The kidnapper tells of his terrible suffering and how much he grew to hate Gondo, living up in that large house on the hill looking down on him. The film ends with him screaming and going mad in chilling fashion while Gondo sits quietly. It’s rather appalling and reads like a powerful indictment. The suggestion is of the crushing, maddening force of soulless economic conditions. The irony is that in hating Gondo, the kidnapper hates a self-made man who has an essential humanity in him. The other executives of National Shoes, on the other hand, seem to be missing that essential humanity, not caring much whether the chauffeur’s son lives or dies. In the kidnapper’s quest to hurt Gondo, many innocent people are hurt: the chauffeur, several cocaine- addicts, people the kidnapper clearly regards as of no value.

Also ironically, he might have actually done Gondo a service, albeit a painful one. Gondo is on his way to becoming like the other executives – his wife complains of it – but ultimately cannot sacrifice a child for his ambitions, however much he tries to talk himself into it. When he meets the kidnapper, Gondo seems a sadder, wiser, and more compassionate man. Toshiro Mifune is an actor with charisma to spare, which makes his quiet sadness all the more striking at the end.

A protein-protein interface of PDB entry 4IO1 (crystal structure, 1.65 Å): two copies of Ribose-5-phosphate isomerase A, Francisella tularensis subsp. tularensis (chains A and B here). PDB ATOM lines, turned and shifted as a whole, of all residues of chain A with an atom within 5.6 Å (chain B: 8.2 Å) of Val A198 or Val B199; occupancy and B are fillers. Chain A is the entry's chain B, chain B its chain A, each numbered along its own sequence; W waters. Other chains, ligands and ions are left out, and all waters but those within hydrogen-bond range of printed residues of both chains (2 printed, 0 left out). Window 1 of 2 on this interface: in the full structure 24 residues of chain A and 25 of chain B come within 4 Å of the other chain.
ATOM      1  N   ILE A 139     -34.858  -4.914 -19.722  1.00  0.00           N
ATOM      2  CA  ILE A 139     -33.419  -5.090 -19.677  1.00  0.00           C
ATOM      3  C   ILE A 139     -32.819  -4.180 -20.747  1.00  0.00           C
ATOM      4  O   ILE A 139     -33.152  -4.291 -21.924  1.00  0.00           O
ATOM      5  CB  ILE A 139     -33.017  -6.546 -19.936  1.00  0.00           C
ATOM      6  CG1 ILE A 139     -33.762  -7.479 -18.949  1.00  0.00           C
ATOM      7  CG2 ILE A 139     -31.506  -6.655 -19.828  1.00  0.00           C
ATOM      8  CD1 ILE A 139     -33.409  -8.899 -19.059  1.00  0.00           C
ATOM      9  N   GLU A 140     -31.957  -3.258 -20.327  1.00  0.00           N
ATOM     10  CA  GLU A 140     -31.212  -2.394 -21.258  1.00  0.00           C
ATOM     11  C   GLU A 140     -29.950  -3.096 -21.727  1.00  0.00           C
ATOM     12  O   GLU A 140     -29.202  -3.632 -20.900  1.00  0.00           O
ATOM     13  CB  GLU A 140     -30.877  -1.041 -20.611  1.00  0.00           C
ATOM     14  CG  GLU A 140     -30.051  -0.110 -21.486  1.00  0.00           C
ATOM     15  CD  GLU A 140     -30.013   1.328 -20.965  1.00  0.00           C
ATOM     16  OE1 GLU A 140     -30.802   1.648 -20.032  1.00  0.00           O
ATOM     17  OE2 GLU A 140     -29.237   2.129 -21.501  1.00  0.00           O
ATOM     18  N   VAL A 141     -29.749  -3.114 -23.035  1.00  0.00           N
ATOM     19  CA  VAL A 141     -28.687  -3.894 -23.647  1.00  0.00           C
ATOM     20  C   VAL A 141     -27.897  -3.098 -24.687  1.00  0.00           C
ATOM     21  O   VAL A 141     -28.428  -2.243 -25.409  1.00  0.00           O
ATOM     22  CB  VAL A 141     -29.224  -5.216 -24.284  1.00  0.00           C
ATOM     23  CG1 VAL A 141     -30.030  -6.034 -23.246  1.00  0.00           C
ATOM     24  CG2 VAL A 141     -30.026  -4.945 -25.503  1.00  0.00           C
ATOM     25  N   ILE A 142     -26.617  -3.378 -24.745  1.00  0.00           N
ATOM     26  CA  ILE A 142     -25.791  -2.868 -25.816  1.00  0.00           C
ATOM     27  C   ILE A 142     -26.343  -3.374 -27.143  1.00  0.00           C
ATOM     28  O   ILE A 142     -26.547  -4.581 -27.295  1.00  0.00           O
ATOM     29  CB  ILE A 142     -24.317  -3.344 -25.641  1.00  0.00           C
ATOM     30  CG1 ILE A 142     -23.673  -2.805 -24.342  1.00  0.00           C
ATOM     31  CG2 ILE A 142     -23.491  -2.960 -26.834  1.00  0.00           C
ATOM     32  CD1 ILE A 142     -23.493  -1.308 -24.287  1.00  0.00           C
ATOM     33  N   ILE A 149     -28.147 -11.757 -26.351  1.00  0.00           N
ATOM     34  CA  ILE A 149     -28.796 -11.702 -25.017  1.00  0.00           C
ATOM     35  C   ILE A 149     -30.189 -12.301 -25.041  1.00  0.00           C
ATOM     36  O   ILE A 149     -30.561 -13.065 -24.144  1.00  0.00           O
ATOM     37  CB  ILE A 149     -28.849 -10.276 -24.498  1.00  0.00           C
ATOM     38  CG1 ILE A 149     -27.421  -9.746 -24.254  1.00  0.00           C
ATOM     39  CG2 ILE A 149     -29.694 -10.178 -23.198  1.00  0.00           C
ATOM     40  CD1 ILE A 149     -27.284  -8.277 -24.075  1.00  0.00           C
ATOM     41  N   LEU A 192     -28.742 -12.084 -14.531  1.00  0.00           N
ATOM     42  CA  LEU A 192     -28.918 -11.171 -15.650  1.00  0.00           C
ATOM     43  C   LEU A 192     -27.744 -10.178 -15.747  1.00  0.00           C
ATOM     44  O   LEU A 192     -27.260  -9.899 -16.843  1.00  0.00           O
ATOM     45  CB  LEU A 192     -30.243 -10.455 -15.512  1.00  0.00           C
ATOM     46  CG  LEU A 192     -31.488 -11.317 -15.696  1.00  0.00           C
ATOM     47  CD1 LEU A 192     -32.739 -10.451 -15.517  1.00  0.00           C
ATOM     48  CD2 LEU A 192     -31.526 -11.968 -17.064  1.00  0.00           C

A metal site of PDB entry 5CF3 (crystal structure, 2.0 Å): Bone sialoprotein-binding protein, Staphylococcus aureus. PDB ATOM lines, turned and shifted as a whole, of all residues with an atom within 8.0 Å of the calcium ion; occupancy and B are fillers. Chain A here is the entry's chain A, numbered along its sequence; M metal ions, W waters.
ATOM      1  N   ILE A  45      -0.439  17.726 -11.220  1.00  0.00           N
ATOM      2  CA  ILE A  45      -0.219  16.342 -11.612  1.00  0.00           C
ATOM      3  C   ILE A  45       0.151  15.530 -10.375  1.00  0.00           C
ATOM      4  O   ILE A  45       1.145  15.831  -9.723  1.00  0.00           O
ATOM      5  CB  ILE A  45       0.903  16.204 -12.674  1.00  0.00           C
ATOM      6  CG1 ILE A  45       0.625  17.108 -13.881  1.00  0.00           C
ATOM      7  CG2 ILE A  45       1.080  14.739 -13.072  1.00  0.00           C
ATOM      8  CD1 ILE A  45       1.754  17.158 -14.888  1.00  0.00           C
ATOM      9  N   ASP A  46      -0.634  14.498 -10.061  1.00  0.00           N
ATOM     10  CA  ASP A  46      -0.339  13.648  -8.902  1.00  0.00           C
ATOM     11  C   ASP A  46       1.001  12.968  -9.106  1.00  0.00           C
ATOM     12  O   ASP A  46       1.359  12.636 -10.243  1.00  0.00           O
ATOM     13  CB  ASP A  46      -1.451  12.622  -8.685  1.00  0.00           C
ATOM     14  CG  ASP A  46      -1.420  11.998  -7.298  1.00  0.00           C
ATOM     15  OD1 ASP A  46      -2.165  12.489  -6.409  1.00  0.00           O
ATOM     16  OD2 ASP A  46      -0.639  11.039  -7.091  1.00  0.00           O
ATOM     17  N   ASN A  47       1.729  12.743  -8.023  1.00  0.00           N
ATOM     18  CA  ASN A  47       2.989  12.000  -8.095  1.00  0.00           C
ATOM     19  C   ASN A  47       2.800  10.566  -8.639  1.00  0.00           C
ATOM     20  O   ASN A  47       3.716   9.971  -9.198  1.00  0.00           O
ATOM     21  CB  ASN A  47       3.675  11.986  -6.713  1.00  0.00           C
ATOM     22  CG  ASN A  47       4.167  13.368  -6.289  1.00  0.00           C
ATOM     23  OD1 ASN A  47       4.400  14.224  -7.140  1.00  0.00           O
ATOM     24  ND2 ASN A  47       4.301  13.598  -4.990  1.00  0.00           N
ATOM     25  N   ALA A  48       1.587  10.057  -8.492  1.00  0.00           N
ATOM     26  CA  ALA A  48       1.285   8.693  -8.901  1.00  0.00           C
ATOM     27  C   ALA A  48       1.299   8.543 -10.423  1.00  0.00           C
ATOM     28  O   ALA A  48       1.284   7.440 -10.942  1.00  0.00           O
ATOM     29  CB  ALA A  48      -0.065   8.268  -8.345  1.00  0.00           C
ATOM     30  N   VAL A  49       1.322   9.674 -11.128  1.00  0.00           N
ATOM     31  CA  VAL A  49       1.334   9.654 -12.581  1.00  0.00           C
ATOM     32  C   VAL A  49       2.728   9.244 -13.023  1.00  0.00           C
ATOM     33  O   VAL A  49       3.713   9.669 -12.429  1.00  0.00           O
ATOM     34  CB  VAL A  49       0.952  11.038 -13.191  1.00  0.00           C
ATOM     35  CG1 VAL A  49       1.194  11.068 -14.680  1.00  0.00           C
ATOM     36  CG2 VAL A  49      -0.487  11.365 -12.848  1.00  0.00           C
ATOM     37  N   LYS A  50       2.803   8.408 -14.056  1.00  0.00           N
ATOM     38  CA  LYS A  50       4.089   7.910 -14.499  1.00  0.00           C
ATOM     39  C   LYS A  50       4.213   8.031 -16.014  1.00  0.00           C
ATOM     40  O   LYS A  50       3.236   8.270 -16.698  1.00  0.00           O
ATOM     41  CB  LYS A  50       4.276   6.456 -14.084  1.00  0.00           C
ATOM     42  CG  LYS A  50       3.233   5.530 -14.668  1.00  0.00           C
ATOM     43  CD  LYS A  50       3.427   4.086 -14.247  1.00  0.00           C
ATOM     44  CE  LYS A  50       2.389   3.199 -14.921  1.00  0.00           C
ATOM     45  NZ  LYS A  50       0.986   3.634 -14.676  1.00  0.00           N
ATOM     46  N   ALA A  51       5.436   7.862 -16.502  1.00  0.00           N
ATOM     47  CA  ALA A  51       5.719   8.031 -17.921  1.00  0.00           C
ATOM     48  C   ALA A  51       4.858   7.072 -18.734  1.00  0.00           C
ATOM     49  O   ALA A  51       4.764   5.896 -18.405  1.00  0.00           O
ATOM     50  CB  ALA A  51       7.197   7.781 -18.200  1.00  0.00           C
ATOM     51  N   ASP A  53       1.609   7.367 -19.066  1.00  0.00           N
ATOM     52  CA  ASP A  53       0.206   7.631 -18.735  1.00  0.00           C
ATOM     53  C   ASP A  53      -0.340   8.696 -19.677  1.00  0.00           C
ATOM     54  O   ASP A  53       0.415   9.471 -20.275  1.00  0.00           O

After watching High and Low, it seems that Akira Kurosawa totally could have directed horror movies (or did he?). Especially in the last third with the kidnapper and his sunglasses, making him look like an eyeless monster as he moves through the flowers and preys on a cocaine addict. Even the junkies seem curiously zombie-like.

But Kurosawa’s unique touch is not just limiting to the last third. Even though the first third takes place almost exclusively in Gondo’s living room, the dynamic way he uses the camera, moving one way to pick up a character who is about the speak, moving in and out, is always gripping. No matter where you pause, you can tell exactly what emotions characters are feeling by their posture. There is also the way the police are obliged to awkwardly pretend not to be listening while Gondo is alternately begged by his wife to save the child, betrayed by a close business associate, threatened by bankers, and also while the chauffeur is so desperate to save his son that he bows down and begs on his face for Gondo to save him. It’s a gut-wrenching moment. And an emotionally powerful movie.